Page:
You are not eligible for "wobbler" sentencing, however, if you sold or possessed meth for sale, unless you transferred not more than 2 grams with the intent to use all of it with the other person(s) right away.
For more information on deferred sentencing, please see our article on reducing a Colorado level 4 drug felony to a misdemeanor.
Defending Colorado methamphetamine charges
Fortunately, there are a large number of ways to defend against Colorado methamphetamine laws, especially when you are charged with use or simple possession.
But even when you are accused of selling methamphetamine or possessing methamphetamine for sale, common defenses a skilled Colorado drug defense lawyer can raise include (but are not limited to):
- The methamphetamine wasn't yours,
- The methamphetamine was for your personal use,
- You didn't know you had the methamphetamine,
- You possessed the methamphetamine, but you didn't know that what you had was a controlled substance,
- There wasn't enough methamphetamine to use as a drug, or
- The drugs were found during an illegal search or as a result of police misconduct.
To help you better understand Colorado's laws on methamphetamine, our Colorado criminal defense lawyers discuss the following, below:
- 1. What is methamphetamine?
- 2. Unlawful use of methamphetamine --- Colorado 18-18-404 C.R.S.
- 3. Possession of methamphetamine --Colorado 18-18-403.5 C.R.S.
- 3.1. Penalties for possession of methamphetamine
- 3.2. Reduction of felony to misdemeanor – Colorado “wobbler” drug sentencing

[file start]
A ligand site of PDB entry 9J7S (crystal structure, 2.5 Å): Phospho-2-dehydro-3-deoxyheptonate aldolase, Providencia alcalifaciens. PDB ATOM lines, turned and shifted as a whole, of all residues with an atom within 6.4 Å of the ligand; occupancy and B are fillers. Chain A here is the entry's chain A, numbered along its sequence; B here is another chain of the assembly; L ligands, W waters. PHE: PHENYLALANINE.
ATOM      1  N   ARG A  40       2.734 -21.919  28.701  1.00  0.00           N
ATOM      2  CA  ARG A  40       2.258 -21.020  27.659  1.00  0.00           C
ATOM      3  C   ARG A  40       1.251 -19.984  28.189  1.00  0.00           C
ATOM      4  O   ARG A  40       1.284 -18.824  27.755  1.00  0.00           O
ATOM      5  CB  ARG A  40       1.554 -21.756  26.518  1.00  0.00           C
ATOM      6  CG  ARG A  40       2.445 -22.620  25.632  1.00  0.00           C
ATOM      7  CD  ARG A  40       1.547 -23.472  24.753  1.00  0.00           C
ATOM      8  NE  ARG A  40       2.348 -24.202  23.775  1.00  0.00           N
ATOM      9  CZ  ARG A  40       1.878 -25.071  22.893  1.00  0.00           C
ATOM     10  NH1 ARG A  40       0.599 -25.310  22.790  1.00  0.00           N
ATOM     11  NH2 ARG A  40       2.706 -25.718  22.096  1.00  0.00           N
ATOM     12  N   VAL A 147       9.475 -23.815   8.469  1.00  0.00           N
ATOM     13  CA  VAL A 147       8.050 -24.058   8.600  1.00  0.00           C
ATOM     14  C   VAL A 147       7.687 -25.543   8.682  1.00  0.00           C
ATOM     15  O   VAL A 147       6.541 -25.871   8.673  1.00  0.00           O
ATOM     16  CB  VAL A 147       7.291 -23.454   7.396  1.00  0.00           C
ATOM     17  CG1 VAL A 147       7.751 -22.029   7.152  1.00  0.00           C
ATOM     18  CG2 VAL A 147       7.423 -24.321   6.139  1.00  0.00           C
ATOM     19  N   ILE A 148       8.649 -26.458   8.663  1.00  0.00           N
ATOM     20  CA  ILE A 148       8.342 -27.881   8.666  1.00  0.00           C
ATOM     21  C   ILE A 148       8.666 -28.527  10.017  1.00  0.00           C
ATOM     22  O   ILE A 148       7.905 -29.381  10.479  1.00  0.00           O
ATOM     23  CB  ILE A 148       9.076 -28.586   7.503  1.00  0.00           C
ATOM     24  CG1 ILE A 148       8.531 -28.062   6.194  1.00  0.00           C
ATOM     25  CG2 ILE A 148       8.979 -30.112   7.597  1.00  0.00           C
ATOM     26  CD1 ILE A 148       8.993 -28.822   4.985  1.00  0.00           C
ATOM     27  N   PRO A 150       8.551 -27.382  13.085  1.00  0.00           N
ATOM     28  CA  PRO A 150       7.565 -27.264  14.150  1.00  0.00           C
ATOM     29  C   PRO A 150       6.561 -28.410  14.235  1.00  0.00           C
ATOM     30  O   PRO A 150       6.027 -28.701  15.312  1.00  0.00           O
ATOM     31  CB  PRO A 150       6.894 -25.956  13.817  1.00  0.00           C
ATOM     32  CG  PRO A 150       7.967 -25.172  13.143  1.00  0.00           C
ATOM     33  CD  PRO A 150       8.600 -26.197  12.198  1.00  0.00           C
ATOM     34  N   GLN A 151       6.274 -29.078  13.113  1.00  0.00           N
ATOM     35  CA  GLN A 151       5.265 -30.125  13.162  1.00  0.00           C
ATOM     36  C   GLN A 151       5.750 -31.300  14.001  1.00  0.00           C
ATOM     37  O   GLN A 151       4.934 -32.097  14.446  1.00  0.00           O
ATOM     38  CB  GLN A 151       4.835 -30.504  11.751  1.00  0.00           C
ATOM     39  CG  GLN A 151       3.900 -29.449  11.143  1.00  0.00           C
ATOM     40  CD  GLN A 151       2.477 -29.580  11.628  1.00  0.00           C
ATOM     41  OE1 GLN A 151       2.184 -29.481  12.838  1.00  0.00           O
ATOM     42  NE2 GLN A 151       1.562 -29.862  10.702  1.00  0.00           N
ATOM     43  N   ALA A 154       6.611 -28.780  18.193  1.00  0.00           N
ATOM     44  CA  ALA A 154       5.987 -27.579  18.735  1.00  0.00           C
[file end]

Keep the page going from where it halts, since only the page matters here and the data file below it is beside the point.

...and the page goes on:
- 4. Sale or possession for sale of methamphetamine -- Colorado 18-18-405 C.R.S
- 4.1. Penalties for sale of methamphetamine or possession with intent to sell
- 5. Defending Colorado methamphetamine charges
Methamphetamine – also known as meth, crystal, chalk, or ice -- is a stimulant that is chemically similar to amphetamine. Although occasionally prescribed by doctors for the treatment of attention deficit hyperactivity disorder (ADHD), obesity or narcolepsy, prescriptions for methamphetamine are rare due to meth's high potential for abuse.
Recreational meth most frequently comes as white, odorless, bitter-tasting crystals or powder that can be ingested orally, smoked, snorted, or dissolved in water or alcohol and injected. Smoking or injecting the drug, in particular, produces a rapid onset of intense euphoria that quickly fades, leading many users to "binge and crash" repeatedly in an attempt to hold on to the euphoria.
Repeated use of crystal meth can, however, quickly lead to addiction, Effects of meth addiction can include:
- Decreased motor skills,
- Impaired verbal learning,
- Severe structural and functional changes in areas of the brain associated with emotion and memory,
- Poor judgment,
- Extreme weight loss,
- Dental problems (“meth mouth”),
- Skin sores (from scratching),